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Publication numberUS6681466 B2
Publication typeGrant
Application numberUS 09/851,844
Publication dateJan 27, 2004
Filing dateMay 9, 2001
Priority dateMay 9, 2001
Fee statusPaid
Also published asUS20020166219, WO2002090185A1
Publication number09851844, 851844, US 6681466 B2, US 6681466B2, US-B2-6681466, US6681466 B2, US6681466B2
InventorsBruce R. David, William J. Rushin
Original AssigneeUnited Air Lines, Inc.
Export CitationBiBTeX, EndNote, RefMan
External Links: USPTO, USPTO Assignment, Espacenet
Router replacement method
US 6681466 B2
A method for easily removing portions of aircraft skin damaged by pressure cycles and corrosion. The method includes inspecting both upper and lower portions of the skin. Using a special router and guide, the damaged skin is then removed and replaced. The method is particularly useful in that it is rapid and precise, and promises control over the process sufficient to insure that aircraft structure below the skins is not damaged. The method may also be used to remove and replace sheet metal used in other applications.
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What is claimed is:
1. A skin lap replacement method for an aircraft skin, comprising:
providing a skin lap router apparatus having a guide, a platform, a router having a vertical adjustment and a vacuum fitting;
mounting the router apparatus to the aircraft by fasteners drilled through the aircraft skin;
removing a first skin portion and a second skin portion using said skin lap router to cut the skin portions;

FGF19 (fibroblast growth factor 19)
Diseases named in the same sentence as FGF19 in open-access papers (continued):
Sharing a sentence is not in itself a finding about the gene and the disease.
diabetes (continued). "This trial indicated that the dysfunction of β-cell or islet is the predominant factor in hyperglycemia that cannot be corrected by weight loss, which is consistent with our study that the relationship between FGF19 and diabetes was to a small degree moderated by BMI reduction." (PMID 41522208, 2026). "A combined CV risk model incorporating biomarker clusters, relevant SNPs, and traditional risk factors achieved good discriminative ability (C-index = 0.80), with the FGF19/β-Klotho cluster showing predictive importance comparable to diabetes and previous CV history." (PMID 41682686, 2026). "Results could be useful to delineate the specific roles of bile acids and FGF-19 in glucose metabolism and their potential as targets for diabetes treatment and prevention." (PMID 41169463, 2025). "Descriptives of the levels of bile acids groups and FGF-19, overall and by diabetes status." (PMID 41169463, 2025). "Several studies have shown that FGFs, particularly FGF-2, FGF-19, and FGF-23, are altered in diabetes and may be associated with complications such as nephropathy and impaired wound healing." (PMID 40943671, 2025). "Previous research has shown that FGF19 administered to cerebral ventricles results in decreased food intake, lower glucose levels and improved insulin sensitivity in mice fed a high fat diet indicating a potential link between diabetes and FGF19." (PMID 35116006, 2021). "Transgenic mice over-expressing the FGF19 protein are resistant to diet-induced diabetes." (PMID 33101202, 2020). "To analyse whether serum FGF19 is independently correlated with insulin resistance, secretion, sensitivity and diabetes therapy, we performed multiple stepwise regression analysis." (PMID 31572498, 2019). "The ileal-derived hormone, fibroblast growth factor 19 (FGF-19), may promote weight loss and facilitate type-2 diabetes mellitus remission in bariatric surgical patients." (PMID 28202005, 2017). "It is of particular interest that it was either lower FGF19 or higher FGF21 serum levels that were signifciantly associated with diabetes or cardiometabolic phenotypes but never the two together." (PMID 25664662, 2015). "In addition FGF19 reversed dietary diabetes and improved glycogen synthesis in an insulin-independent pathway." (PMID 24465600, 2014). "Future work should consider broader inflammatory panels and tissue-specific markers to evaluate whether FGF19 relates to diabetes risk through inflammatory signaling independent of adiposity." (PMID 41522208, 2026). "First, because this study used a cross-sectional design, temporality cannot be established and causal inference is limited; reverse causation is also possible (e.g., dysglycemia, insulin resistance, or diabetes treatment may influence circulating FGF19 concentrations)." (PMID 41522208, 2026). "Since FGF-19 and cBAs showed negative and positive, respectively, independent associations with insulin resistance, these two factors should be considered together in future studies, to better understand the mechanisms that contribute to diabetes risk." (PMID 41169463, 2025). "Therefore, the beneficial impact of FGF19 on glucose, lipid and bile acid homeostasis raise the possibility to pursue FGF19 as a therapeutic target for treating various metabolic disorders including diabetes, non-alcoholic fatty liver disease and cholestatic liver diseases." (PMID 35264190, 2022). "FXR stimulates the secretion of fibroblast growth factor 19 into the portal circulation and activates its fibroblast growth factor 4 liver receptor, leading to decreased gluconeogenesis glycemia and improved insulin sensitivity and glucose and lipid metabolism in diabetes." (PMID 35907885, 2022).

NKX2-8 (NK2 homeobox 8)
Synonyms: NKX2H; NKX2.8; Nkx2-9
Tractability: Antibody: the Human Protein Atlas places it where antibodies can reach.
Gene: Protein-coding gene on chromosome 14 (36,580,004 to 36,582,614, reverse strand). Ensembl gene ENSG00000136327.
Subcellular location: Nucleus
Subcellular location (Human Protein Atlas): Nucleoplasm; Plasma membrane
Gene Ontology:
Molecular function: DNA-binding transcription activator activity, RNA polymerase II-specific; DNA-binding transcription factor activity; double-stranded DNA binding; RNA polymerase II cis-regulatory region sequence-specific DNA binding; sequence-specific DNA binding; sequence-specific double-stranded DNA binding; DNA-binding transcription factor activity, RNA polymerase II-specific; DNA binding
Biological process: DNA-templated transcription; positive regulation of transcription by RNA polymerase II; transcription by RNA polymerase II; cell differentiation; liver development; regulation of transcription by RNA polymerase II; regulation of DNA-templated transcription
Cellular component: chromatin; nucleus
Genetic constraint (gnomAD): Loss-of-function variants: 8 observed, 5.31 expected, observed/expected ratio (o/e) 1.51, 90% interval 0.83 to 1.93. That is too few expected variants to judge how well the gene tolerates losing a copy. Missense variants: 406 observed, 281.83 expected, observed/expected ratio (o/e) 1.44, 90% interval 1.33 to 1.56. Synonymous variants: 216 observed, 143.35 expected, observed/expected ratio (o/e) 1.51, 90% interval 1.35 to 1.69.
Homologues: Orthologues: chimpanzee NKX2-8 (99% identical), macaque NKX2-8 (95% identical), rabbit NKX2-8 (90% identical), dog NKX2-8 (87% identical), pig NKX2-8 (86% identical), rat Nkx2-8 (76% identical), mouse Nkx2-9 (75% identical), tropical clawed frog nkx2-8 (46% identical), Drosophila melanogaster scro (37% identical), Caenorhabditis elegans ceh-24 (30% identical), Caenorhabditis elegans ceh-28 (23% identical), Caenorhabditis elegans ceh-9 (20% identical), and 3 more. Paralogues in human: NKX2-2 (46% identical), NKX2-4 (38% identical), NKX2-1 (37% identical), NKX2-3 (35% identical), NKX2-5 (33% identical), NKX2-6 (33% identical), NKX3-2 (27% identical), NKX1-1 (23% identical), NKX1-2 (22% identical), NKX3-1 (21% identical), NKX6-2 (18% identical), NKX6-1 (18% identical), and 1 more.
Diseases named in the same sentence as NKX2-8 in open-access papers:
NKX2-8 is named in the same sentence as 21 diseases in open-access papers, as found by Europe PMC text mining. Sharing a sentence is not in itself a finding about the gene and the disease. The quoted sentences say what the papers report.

replacing said first and said second skin portions;
installing a doubler and a tripler skin portions; and
inspecting at least one of said first, second, doubler and tripler skin portions.
2. The method of claim 1, further comprising vacuuming particles and debris generated during removing said skin portions.
3. The method of claim 1, further comprising removing fasteners holding the skin.
4. The method of claim 1, further comprising installing fillers prior to installing said doubler and tripler portions.
5. The method of claim 1, further comprising controlling the speed of the router.
6. The method of claim 1, wherein the inspecting is accomplished by visual and eddy current inspection.
7. The method of claim 1, wherein the removal is accomplished by a high-speed carbide end-mill used in the router.
8. The method of claim 1, further comprising deburring and cleaning cut surfaces.
9. The method of claim 1, further comprising relieving the skin of the aircraft weight.
10. The method of claim 1, further comprising inspecting the skin before removing skin portions.
11. The method of claim 10, further comprising removing objects blocking the view of an inspector.

Aircraft are very expensive capital goods, whether used in military, commercial, or private sectors. It is not unusual for serviceable aircraft to be flying and earning revenue or performing their mission for 30 or 40 years after manufacture. Examples may be KC-135 tanker aircraft, Boeing 707 and 727 commercial aircraft, and Douglas DC-3 and DC-8 aircraft. Such refurbished aircraft may be re-engined, they may receive completely new avionics, and they may be older than their pilots when returned to service. The important point is that an aircraft and its fuselage may have no inherent life limitation, so long as the owners take steps to maintain the aircraft, prevent corrosion, and insure its serviceability and safety.